The workout: 

  • Warm up with a light jog or brisk walk for 10 minutes
  • Work: run for one minute, giving it an 8 out of 10 effort 
  • Recover: walk or jog for two minutes
  • Repeat 10 times
  • Cool down with a light jog or brisk walk for 5 minutes
  • Stretch to cool down


What it’s good for: This workout involves using progressive overload so you’re constantly challenging your body, helping it get stronger. You can increase the intensity by upping the number of reps you perform each session, or by increasing the weight you choose. It’s important to get the technique right first, so read our beginner’s guide to training with free weights if you’re new to lifting.

What you’ll need: For this routine you’ll need to use a barbell and dumbbells at weights that challenge you, but allow you to complete your reps. You’ll also need to have rest days in between sessions to rebuild muscle fibres and to avoid risk of injury.

How it works: Warm up your body. Then perform 8-10 reps of each of the exercises for 4 sets, concentrating on your form. Rest one minute in-between sets. You’ll also have time for a stretching routine at the end.

The workout: 

  • Squats
  • Press ups
  • Lunges on each leg
  • Bent over row
  • Hip thrusts


What it’s good for: Looking for a one-hour exercise routine that ticks all your boxes? Kettlebell workouts give you a resistance and cardio workout in one.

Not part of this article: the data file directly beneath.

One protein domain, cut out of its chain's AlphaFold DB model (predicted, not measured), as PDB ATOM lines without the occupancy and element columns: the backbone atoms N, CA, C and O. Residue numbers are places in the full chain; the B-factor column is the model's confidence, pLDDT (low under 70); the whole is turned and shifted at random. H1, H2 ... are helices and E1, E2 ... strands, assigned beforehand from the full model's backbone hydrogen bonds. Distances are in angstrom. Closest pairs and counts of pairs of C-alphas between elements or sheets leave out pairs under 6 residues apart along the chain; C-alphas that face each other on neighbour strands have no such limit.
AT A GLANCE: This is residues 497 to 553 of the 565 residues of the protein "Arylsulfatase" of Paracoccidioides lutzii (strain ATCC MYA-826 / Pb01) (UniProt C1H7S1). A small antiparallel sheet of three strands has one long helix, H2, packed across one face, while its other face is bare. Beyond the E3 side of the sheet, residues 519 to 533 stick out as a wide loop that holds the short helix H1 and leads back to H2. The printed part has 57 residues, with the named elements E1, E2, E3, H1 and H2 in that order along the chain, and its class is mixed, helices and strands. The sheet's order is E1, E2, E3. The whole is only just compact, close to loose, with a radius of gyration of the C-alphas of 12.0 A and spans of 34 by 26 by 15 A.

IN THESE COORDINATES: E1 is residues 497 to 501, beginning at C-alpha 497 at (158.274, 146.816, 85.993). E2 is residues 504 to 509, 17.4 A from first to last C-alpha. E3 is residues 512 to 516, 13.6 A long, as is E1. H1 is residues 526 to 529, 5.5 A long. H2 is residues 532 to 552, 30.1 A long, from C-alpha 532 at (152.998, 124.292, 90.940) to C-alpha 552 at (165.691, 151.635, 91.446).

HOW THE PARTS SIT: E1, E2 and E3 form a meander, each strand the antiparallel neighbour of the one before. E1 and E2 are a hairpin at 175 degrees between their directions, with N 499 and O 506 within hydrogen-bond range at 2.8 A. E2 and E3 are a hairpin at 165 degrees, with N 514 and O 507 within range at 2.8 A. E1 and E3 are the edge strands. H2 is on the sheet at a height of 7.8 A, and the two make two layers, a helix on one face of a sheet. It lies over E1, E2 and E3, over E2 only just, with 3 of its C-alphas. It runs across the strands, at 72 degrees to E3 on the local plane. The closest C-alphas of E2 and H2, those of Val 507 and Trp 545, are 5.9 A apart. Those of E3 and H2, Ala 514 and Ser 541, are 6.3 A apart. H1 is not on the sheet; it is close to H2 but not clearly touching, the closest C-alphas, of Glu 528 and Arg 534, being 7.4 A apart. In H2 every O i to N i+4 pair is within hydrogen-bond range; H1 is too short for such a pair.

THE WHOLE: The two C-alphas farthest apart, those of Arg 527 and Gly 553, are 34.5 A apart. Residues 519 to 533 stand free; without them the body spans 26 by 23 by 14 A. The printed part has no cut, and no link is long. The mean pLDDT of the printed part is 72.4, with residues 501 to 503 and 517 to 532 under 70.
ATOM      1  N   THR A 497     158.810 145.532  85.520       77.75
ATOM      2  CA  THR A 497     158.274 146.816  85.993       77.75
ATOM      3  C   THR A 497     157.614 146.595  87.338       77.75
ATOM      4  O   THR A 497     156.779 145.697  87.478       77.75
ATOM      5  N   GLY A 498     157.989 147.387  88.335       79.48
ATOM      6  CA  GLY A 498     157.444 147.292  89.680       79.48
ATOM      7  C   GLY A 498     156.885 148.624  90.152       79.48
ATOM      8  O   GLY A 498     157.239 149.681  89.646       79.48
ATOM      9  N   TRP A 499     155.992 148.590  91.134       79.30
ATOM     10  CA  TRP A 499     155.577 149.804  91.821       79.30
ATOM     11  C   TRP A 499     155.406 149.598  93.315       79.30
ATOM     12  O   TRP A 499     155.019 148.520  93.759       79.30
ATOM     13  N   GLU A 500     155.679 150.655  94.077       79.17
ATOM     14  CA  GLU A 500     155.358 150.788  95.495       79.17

What you’ll need: For this routine you’ll ideally need two kettlebells, a lighter one for the upper body exercises, a heavier one for the leg work. If you’re a beginner, try a 6kg to 8kg kettlebell for the upper body, switching to a 10kg to 12kg for your legs. Not challenging enough? Start with a 10kg to 12kg kettlebell for your upper body, then try a 14kg to 16kg for your legs. 

How it works: Warm up your body. Make sure your warm-up also includes slow, controlled wrist and neck circles, shoulder circles and glute activation exercises. Then perform one set of each kettlebell moves back-to-back to keep your heart rate up. Do the entire kettlebell workout three times then a short stretching routine at the end.

The workout: 

  • 10 kettlebell sumo squats
  • 10 kettlebell single arm swings (each side)
  • 10 kettlebell side lunges (each side)
  • 10 kettlebell press and overhead tricep extensions
  • Kettlebell plank drag-throughs, 40 seconds each
  • 10 kettlebell V-sit Russian twists

Not sure how to do all the moves? Watch them demonstrated by our PureGym kettlebell workout instructor to perfect your technique before you start

These one-hour workouts make a great starting point, but if you’ve got a specific goal in mind, our Personal Trainers can help get you there. Book in a session and they’ll put together a personalised plan based on your aims and fitness level. Tight on time? Try one of our classes. With cardio, strength building, circuits, HIIT and more, they let you workout for 20 to 60 minutes, so you don’t waste a single second.